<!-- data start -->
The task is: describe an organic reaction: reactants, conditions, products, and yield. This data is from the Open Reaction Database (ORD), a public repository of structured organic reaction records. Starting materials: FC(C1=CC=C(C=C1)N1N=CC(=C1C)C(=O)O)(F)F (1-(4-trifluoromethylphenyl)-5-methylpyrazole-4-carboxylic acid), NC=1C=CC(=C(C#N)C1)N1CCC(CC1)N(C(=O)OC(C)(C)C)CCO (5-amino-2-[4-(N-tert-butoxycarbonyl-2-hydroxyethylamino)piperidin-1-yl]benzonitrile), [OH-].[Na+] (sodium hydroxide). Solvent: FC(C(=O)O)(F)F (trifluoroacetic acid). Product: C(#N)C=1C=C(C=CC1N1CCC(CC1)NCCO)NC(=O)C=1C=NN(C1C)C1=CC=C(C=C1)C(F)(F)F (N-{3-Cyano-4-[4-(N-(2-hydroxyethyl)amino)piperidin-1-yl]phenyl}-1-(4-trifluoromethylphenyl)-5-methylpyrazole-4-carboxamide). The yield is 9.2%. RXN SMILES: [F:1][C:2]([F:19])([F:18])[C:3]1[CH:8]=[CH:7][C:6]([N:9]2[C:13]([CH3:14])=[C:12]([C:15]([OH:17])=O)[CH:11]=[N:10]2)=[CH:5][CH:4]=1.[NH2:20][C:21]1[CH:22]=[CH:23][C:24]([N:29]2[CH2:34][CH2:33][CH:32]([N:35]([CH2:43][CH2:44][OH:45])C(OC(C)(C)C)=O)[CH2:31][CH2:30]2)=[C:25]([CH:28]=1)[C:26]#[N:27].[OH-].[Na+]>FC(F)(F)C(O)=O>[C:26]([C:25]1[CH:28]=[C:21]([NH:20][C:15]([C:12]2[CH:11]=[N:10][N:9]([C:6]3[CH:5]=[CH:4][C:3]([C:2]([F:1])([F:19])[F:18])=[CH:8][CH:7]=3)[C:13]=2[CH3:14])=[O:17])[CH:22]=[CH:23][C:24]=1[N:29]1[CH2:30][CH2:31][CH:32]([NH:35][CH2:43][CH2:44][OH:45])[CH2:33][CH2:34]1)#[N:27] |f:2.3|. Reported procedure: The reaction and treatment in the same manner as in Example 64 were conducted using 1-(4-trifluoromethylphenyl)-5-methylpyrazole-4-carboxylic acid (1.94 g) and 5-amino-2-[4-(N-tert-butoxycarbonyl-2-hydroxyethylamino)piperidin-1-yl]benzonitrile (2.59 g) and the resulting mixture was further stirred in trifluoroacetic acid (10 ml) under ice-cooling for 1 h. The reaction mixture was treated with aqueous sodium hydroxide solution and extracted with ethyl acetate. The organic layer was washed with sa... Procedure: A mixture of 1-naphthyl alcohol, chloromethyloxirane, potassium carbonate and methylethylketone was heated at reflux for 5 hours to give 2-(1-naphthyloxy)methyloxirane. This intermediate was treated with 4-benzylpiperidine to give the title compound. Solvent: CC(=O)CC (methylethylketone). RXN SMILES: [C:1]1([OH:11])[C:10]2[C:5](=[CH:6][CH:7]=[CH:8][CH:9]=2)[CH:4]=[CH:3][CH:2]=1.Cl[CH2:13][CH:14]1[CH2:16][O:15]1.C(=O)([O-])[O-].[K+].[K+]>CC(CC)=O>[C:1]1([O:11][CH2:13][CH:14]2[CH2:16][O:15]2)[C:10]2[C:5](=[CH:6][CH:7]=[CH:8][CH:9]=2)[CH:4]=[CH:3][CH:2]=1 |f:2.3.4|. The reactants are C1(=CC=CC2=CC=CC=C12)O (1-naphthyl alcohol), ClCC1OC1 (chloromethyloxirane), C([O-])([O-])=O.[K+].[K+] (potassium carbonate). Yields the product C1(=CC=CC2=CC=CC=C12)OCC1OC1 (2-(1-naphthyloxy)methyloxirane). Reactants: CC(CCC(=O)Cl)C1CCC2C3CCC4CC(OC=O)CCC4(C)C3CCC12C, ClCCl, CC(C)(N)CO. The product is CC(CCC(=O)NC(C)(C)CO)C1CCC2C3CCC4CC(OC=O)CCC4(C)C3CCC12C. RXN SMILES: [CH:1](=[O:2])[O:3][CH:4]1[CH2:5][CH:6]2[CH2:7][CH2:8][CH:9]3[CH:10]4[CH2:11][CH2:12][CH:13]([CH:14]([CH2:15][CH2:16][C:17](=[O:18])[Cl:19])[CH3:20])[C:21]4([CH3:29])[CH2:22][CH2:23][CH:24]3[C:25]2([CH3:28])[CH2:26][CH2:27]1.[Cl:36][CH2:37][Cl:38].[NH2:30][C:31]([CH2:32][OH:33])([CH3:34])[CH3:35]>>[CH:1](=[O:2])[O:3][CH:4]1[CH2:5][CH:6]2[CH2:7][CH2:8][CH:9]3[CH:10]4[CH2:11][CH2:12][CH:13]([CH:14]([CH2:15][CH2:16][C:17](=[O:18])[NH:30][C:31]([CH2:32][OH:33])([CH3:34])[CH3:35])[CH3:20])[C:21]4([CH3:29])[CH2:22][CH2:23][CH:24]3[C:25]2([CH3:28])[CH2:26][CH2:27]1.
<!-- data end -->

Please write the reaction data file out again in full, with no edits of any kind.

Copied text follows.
The task is: describe an organic reaction: reactants, conditions, products, and yield. This data is from the Open Reaction Database (ORD), a public repository of structured organic reaction records. Starting materials: FC(C1=CC=C(C=C1)N1N=CC(=C1C)C(=O)O)(F)F (1-(4-trifluoromethylphenyl)-5-methylpyrazole-4-carboxylic acid), NC=1C=CC(=C(C#N)C1)N1CCC(CC1)N(C(=O)OC(C)(C)C)CCO (5-amino-2-[4-(N-tert-butoxycarbonyl-2-hydroxyethylamino)piperidin-1-yl]benzonitrile), [OH-].[Na+] (sodium hydroxide). Solvent: FC(C(=O)O)(F)F (trifluoroacetic acid). Product: C(#N)C=1C=C(C=CC1N1CCC(CC1)NCCO)NC(=O)C=1C=NN(C1C)C1=CC=C(C=C1)C(F)(F)F (N-{3-Cyano-4-[4-(N-(2-hydroxyethyl)amino)piperidin-1-yl]phenyl}-1-(4-trifluoromethylphenyl)-5-methylpyrazole-4-carboxamide). The yield is 9.2%. RXN SMILES: [F:1][C:2]([F:19])([F:18])[C:3]1[CH:8]=[CH:7][C:6]([N:9]2[C:13]([CH3:14])=[C:12]([C:15]([OH:17])=O)[CH:11]=[N:10]2)=[CH:5][CH:4]=1.[NH2:20][C:21]1[CH:22]=[CH:23][C:24]([N:29]2[CH2:34][CH2:33][CH:32]([N:35]([CH2:43][CH2:44][OH:45])C(OC(C)(C)C)=O)[CH2:31][CH2:30]2)=[C:25]([CH:28]=1)[C:26]#[N:27].[OH-].[Na+]>FC(F)(F)C(O)=O>[C:26]([C:25]1[CH:28]=[C:21]([NH:20][C:15]([C:12]2[CH:11]=[N:10][N:9]([C:6]3[CH:5]=[CH:4][C:3]([C:2]([F:1])([F:19])[F:18])=[CH:8][CH:7]=3)[C:13]=2[CH3:14])=[O:17])[CH:22]=[CH:23][C:24]=1[N:29]1[CH2:30][CH2:31][CH:32]([NH:35][CH2:43][CH2:44][OH:45])[CH2:33][CH2:34]1)#[N:27] |f:2.3|. Reported procedure: The reaction and treatment in the same manner as in Example 64 were conducted using 1-(4-trifluoromethylphenyl)-5-methylpyrazole-4-carboxylic acid (1.94 g) and 5-amino-2-[4-(N-tert-butoxycarbonyl-2-hydroxyethylamino)piperidin-1-yl]benzonitrile (2.59 g) and the resulting mixture was further stirred in trifluoroacetic acid (10 ml) under ice-cooling for 1 h. The reaction mixture was treated with aqueous sodium hydroxide solution and extracted with ethyl acetate. The organic layer was washed with sa... Procedure: A mixture of 1-naphthyl alcohol, chloromethyloxirane, potassium carbonate and methylethylketone was heated at reflux for 5 hours to give 2-(1-naphthyloxy)methyloxirane. This intermediate was treated with 4-benzylpiperidine to give the title compound. Solvent: CC(=O)CC (methylethylketone). RXN SMILES: [C:1]1([OH:11])[C:10]2[C:5](=[CH:6][CH:7]=[CH:8][CH:9]=2)[CH:4]=[CH:3][CH:2]=1.Cl[CH2:13][CH:14]1[CH2:16][O:15]1.C(=O)([O-])[O-].[K+].[K+]>CC(CC)=O>[C:1]1([O:11][CH2:13][CH:14]2[CH2:16][O:15]2)[C:10]2[C:5](=[CH:6][CH:7]=[CH:8][CH:9]=2)[CH:4]=[CH:3][CH:2]=1 |f:2.3.4|. The reactants are C1(=CC=CC2=CC=CC=C12)O (1-naphthyl alcohol), ClCC1OC1 (chloromethyloxirane), C([O-])([O-])=O.[K+].[K+] (potassium carbonate). Yields the product C1(=CC=CC2=CC=CC=C12)OCC1OC1 (2-(1-naphthyloxy)methyloxirane). Reactants: CC(CCC(=O)Cl)C1CCC2C3CCC4CC(OC=O)CCC4(C)C3CCC12C, ClCCl, CC(C)(N)CO. The product is CC(CCC(=O)NC(C)(C)CO)C1CCC2C3CCC4CC(OC=O)CCC4(C)C3CCC12C. RXN SMILES: [CH:1](=[O:2])[O:3][CH:4]1[CH2:5][CH:6]2[CH2:7][CH2:8][CH:9]3[CH:10]4[CH2:11][CH2:12][CH:13]([CH:14]([CH2:15][CH2:16][C:17](=[O:18])[Cl:19])[CH3:20])[C:21]4([CH3:29])[CH2:22][CH2:23][CH:24]3[C:25]2([CH3:28])[CH2:26][CH2:27]1.[Cl:36][CH2:37][Cl:38].[NH2:30][C:31]([CH2:32][OH:33])([CH3:34])[CH3:35]>>[CH:1](=[O:2])[O:3][CH:4]1[CH2:5][CH:6]2[CH2:7][CH2:8][CH:9]3[CH:10]4[CH2:11][CH2:12][CH:13]([CH:14]([CH2:15][CH2:16][C:17](=[O:18])[NH:30][C:31]([CH2:32][OH:33])([CH3:34])[CH3:35])[CH3:20])[C:21]4([CH3:29])[CH2:22][CH2:23][CH:24]3[C:25]2([CH3:28])[CH2:26][CH2:27]1.